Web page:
Simon & Garfunkel, The Sound of Silence and Mrs Robinson

Writing yesterday about the wonderful song I Only Have Eyes For You, got me thinking about Art Garfunkel who also had a big hit with that song in the 1970s. His most successful period however was the 1960s, when he and high school friend Paul Simon formed a duo. They first started recording music as teenagers but got back together in their early twenties to record their first album which featured a simple, pared-down, folk version of The Sound of Silence. Sadly the album was not a great success and the pair went their separate ways. Fortunately for us however, the song’s producer revisited it in the wake of increased airplay, remixed it and transformed it into the kind of folk rock record that was being produced by the Byrds and Bob Dylan at the time. By 1966 The Sound of Silence had become an international hit and needless to say Art Garfunkel headed back from college, and Paul Simon from working in England, in order to capitalise on the renewed interest in their music.

The Sound of Silence by Simon & Garfunkel:

I don’t think I really would have remembered them from that era as I was too young but in 1967 the film The Graduate was released and rather than use a specially written soundtrack, the director chose to use Simon & Garfunkel songs such as “The Sound of Silence”,” Mrs Robinson” and “Scarborough Fair”. The film was a massive success and unlike other film songs I have written about, these are carefully woven into the storyline to great effect, adding another dimension to an already compelling screenplay. Benjamin Braddock has returned home to Pasadena, California after graduating from college. Unsure what he wants to do with his life, he spends his days lounging in the swimming pool of his parents’ very luxurious home. Enter Mrs Robinson, the wife of one of his father’s colleagues who is similarly bored and and disillusioned with life. Of course the inevitable happens and the affair she draws the inexperienced and clumsy Benjamin into, leads to moments of great two-handed dialogue.

Benjamin: For god’s sake, Mrs. Robinson. Here we are. You got me into your house. You give me a drink. You… put on music. Now you start opening up your personal life to me and tell me your husband won’t be home for hours.
Mrs. Robinson: So?
Benjamin: Mrs. Robinson, you’re trying to seduce me.
Mrs. Robinson: [laughs] Huh?
Benjamin: Aren’t you?

The-Graduate-5111_9.jpg

I really only appreciated the music of Simon & Garfunkel properly after watching the film in the ’70s when it first appeared on television. (Was I too young for it I now wonder? – Doubt it as adult themes but never anything too blatent or disturbing.) I don’t think there was another film which made such good use of the soundtrack until Saturday Night Fever came along in 1978 featuring the music of The Bee Gees.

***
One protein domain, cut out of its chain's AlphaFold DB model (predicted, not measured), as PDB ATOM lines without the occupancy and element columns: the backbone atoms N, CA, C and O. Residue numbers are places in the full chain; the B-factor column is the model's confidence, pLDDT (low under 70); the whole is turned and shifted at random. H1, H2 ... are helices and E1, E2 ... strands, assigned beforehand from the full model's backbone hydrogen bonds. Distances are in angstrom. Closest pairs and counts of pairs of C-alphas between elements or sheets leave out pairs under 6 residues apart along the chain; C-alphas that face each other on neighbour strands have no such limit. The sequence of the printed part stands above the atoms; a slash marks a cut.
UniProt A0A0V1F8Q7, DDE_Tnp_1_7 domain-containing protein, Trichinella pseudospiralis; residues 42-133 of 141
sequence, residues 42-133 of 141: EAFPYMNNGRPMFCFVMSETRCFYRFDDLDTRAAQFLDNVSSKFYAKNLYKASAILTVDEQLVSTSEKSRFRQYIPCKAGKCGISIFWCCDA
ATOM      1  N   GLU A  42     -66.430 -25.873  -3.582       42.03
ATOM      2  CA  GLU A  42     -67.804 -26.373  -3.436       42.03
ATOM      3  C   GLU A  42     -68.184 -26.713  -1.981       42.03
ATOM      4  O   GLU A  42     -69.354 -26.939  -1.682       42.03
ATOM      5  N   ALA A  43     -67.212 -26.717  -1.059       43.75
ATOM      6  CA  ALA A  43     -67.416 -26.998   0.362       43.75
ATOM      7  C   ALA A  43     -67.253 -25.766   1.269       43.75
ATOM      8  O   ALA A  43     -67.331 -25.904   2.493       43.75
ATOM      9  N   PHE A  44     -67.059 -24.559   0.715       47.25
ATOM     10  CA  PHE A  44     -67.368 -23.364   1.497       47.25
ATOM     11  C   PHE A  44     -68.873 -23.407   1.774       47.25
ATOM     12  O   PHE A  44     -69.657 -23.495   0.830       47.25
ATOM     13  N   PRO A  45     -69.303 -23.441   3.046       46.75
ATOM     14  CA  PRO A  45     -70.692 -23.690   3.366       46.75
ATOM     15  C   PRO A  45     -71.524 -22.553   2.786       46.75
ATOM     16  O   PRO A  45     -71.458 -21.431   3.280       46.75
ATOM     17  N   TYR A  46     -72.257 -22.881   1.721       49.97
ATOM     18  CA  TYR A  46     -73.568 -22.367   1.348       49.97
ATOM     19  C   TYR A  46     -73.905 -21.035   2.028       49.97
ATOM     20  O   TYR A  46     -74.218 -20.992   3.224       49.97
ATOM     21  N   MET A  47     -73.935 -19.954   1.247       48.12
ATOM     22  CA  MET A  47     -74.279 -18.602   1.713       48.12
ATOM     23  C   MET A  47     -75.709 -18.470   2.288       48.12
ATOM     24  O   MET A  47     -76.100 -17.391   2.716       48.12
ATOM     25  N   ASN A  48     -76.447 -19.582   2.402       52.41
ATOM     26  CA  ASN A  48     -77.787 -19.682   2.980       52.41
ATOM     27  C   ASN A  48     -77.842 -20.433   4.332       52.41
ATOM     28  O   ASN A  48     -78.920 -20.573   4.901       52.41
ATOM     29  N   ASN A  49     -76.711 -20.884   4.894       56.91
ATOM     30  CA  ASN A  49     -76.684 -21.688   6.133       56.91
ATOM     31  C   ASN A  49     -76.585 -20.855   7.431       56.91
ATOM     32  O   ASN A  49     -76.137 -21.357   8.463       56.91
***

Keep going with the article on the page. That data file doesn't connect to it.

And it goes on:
art 2

Yet again I am writing about music from film or television. The soundtrack to my life has most definitely been heavily influenced by what I used to watch on screen. As a teenager I had a Saturday job in our village newsagents. In my lunch hour I used to go to our local electrical retailer (otherwise known as The TV Shop) which had a small rack of vinyl albums up near the back. Nothing there had ever been near a chart but lots of Greatest Hits (Simon & Garfunkel), Easy Listening (Burt Bacharach) and Film Soundtracks (The Graduate, West Side Story etc). All my welfare needs were already catered for by my parents so the Saturday job wages were used to buy vinyl from this shop. Walking back to the newsagents one Saturday for the afternoon shift with a carrier bag obviously containing an album (they were a very distinctive shape), I bumped into a friend. She immediately asked what I had just bought – “G-Gary Glitter” I quickly replied, embarrassed to admit it was actually a Glenn Miller album as I’d fallen in love with his music watching The Glenn Miller Story with my dad the previous Sunday. Funny how the passage of time has rendered that answer wrong on so many levels – I am proud however to say that I was never, ever again embarrassed to admit that I loved Mr Miller and his unique “sound”!

The Sound of Silence Lyrics
(Song by Paul Simon)

Hello darkness, my old friend,
I’ve come to talk with you again,
Because a vision softly creeping,
Left its seeds while I was sleeping,
And the vision that was planted in my brain
Still remains
Within the sound of silence.

In restless dreams I walked alone
Narrow streets of cobblestone,
‘Neath the halo of a street lamp,
I turned my collar to the cold and damp